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The worldwide attempted crackdown on illegal file sharing continues in Europe

The International Federation of the Phonographic Industry (IFPI), the European equivalent of the Record Industry Association of America (RIAA), has filed 2,000 lawsuits in 10 countries against alleged file sharers.  Users targeted reside all over Europe:  Finland, Portugal, Germany, the Czech Republic and Italy are examples of nations that have alleged file sharers that are being targeted.  The IFPI claims that the people targeted are users that make large amounts of files available for others to download over the Internet.  Portugal has been one of the hardest hit countries in Europe -- the country reportedly had a 40 percent decrease in the number of CD sales over the past several years.  The BBC reports:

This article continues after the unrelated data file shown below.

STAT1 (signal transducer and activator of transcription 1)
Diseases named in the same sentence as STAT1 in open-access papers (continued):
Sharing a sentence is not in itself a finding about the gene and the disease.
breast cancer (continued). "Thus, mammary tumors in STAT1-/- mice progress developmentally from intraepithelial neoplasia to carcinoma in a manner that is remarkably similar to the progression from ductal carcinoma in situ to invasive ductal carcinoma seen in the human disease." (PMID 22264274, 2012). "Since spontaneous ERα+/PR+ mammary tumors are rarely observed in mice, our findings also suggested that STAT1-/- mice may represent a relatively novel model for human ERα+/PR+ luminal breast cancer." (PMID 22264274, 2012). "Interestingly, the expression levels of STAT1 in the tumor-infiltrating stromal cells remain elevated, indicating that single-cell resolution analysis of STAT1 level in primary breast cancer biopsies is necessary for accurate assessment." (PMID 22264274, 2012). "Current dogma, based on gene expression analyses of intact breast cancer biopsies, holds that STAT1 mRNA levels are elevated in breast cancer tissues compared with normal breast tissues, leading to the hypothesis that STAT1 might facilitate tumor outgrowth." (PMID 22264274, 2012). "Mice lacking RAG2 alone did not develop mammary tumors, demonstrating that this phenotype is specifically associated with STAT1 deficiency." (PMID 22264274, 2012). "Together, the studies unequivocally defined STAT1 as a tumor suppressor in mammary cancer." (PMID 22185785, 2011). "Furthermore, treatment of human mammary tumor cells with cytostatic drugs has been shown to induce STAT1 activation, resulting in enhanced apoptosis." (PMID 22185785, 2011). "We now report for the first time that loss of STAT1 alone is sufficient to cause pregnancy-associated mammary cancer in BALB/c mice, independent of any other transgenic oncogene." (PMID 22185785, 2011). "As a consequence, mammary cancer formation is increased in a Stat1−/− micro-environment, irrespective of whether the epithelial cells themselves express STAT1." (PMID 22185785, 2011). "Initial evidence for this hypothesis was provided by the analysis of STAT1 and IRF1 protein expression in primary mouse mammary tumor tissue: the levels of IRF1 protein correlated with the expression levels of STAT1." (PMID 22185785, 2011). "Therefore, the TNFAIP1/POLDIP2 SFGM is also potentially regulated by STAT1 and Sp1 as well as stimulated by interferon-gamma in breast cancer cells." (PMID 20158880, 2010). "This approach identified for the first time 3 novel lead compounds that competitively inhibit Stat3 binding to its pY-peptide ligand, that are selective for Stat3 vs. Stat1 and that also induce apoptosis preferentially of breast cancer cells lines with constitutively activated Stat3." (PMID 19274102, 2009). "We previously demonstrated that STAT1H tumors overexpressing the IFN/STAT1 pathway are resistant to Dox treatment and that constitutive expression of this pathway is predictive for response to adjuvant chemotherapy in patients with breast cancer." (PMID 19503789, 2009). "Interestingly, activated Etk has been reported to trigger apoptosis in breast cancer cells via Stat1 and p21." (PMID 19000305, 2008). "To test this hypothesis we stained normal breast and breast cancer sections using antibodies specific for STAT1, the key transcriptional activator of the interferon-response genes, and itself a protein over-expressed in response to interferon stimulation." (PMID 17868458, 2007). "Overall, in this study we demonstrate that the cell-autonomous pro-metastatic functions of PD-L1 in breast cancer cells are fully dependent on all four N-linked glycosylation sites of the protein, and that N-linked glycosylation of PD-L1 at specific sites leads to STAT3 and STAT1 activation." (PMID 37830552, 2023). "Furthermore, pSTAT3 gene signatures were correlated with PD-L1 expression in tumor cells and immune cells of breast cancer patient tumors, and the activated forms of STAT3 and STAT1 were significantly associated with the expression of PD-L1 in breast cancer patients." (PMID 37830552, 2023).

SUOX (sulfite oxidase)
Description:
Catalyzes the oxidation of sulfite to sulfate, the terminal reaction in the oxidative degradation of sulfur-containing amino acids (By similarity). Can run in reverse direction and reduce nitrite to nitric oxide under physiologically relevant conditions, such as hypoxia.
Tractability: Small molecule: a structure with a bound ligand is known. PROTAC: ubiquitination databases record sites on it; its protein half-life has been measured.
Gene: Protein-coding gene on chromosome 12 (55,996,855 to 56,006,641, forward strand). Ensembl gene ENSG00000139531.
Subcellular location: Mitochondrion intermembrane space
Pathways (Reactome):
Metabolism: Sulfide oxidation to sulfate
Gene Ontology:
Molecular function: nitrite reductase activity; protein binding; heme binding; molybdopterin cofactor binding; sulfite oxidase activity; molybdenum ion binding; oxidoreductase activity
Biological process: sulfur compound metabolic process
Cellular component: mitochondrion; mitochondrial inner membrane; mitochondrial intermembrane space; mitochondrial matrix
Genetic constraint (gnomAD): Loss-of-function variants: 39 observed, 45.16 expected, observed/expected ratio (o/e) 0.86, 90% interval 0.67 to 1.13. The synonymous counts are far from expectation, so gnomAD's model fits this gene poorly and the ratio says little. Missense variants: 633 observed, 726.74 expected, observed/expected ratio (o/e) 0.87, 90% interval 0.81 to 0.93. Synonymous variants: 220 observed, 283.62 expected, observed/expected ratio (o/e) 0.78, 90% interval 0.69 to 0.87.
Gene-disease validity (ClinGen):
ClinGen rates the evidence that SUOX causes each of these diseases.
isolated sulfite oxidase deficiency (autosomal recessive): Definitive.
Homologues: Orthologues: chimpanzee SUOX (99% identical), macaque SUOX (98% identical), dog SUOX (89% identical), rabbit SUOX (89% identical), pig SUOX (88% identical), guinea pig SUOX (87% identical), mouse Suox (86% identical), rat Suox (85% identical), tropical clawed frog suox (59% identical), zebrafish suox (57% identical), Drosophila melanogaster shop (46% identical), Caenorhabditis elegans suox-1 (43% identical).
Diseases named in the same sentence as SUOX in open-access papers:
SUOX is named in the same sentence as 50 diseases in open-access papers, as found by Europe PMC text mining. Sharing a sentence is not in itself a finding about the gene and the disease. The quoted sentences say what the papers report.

"Clunky software, difficulty in finding tracks and over zealous protection limiting where customers can play music they've bought are continuing to fuel file-sharing," said Greig Harper, founder of XTN Data.

The British Phonographic Institute (BPI) also claims that file sharing has cost the British music industry £1.1 billion -- even though legal file sharing programs have started to become popular in the UK.




"What would I do? I'd shut it down and give the money back to the shareholders." -- Michael Dell, after being asked what to do with Apple Computer in 1997



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